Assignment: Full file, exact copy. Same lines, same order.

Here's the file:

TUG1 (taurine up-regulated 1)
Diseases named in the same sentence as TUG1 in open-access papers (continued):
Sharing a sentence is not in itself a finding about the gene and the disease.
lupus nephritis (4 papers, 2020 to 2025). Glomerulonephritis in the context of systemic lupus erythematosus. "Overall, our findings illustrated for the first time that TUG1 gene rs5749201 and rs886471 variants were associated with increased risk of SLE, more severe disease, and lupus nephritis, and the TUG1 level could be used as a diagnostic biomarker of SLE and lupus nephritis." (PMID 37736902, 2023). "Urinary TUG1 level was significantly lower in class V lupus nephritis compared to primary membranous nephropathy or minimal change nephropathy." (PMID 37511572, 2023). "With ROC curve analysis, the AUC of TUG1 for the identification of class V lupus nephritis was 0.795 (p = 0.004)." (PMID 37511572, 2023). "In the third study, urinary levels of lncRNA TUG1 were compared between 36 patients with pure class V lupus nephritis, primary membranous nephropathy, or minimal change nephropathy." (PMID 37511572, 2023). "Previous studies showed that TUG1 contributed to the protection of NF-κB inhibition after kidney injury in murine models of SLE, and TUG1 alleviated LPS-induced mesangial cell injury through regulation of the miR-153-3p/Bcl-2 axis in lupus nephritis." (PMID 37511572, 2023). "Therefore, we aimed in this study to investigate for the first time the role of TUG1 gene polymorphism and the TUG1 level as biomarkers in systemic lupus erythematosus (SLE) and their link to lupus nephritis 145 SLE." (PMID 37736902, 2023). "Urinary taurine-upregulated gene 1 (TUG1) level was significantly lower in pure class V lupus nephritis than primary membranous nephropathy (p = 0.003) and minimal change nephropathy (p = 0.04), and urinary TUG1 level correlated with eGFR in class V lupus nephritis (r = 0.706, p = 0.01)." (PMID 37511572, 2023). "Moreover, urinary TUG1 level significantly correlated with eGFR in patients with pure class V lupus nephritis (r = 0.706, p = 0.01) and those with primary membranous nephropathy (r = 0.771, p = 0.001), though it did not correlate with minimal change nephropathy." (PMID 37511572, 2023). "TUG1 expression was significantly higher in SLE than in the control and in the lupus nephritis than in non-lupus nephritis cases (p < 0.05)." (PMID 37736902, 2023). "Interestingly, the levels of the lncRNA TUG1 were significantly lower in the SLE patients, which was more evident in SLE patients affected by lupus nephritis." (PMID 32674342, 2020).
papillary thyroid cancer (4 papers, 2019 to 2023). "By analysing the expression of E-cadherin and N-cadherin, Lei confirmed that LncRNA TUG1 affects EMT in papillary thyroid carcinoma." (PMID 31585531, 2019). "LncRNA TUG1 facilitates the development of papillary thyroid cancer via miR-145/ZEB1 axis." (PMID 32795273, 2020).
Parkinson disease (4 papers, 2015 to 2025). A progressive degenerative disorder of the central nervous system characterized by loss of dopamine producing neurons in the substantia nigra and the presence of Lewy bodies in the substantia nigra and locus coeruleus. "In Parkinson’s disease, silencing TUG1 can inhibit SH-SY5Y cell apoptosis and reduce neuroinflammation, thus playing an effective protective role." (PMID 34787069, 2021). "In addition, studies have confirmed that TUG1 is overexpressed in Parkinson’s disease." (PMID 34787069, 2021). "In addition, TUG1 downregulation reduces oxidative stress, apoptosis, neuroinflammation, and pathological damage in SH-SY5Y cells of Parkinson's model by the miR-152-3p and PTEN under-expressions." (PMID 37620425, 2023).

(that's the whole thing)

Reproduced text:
TUG1 (taurine up-regulated 1)
Diseases named in the same sentence as TUG1 in open-access papers (continued):
Sharing a sentence is not in itself a finding about the gene and the disease.
lupus nephritis (4 papers, 2020 to 2025). Glomerulonephritis in the context of systemic lupus erythematosus. "Overall, our findings illustrated for the first time that TUG1 gene rs5749201 and rs886471 variants were associated with increased risk of SLE, more severe disease, and lupus nephritis, and the TUG1 level could be used as a diagnostic biomarker of SLE and lupus nephritis." (PMID 37736902, 2023). "Urinary TUG1 level was significantly lower in class V lupus nephritis compared to primary membranous nephropathy or minimal change nephropathy." (PMID 37511572, 2023). "With ROC curve analysis, the AUC of TUG1 for the identification of class V lupus nephritis was 0.795 (p = 0.004)." (PMID 37511572, 2023). "In the third study, urinary levels of lncRNA TUG1 were compared between 36 patients with pure class V lupus nephritis, primary membranous nephropathy, or minimal change nephropathy." (PMID 37511572, 2023). "Previous studies showed that TUG1 contributed to the protection of NF-κB inhibition after kidney injury in murine models of SLE, and TUG1 alleviated LPS-induced mesangial cell injury through regulation of the miR-153-3p/Bcl-2 axis in lupus nephritis." (PMID 37511572, 2023). "Therefore, we aimed in this study to investigate for the first time the role of TUG1 gene polymorphism and the TUG1 level as biomarkers in systemic lupus erythematosus (SLE) and their link to lupus nephritis 145 SLE." (PMID 37736902, 2023). "Urinary taurine-upregulated gene 1 (TUG1) level was significantly lower in pure class V lupus nephritis than primary membranous nephropathy (p = 0.003) and minimal change nephropathy (p = 0.04), and urinary TUG1 level correlated with eGFR in class V lupus nephritis (r = 0.706, p = 0.01)." (PMID 37511572, 2023). "Moreover, urinary TUG1 level significantly correlated with eGFR in patients with pure class V lupus nephritis (r = 0.706, p = 0.01) and those with primary membranous nephropathy (r = 0.771, p = 0.001), though it did not correlate with minimal change nephropathy." (PMID 37511572, 2023). "TUG1 expression was significantly higher in SLE than in the control and in the lupus nephritis than in non-lupus nephritis cases (p < 0.05)." (PMID 37736902, 2023). "Interestingly, the levels of the lncRNA TUG1 were significantly lower in the SLE patients, which was more evident in SLE patients affected by lupus nephritis." (PMID 32674342, 2020).
papillary thyroid cancer (4 papers, 2019 to 2023). "By analysing the expression of E-cadherin and N-cadherin, Lei confirmed that LncRNA TUG1 affects EMT in papillary thyroid carcinoma." (PMID 31585531, 2019). "LncRNA TUG1 facilitates the development of papillary thyroid cancer via miR-145/ZEB1 axis." (PMID 32795273, 2020).
Parkinson disease (4 papers, 2015 to 2025). A progressive degenerative disorder of the central nervous system characterized by loss of dopamine producing neurons in the substantia nigra and the presence of Lewy bodies in the substantia nigra and locus coeruleus. "In Parkinson’s disease, silencing TUG1 can inhibit SH-SY5Y cell apoptosis and reduce neuroinflammation, thus playing an effective protective role." (PMID 34787069, 2021). "In addition, studies have confirmed that TUG1 is overexpressed in Parkinson’s disease." (PMID 34787069, 2021). "In addition, TUG1 downregulation reduces oxidative stress, apoptosis, neuroinflammation, and pathological damage in SH-SY5Y cells of Parkinson's model by the miR-152-3p and PTEN under-expressions." (PMID 37620425, 2023).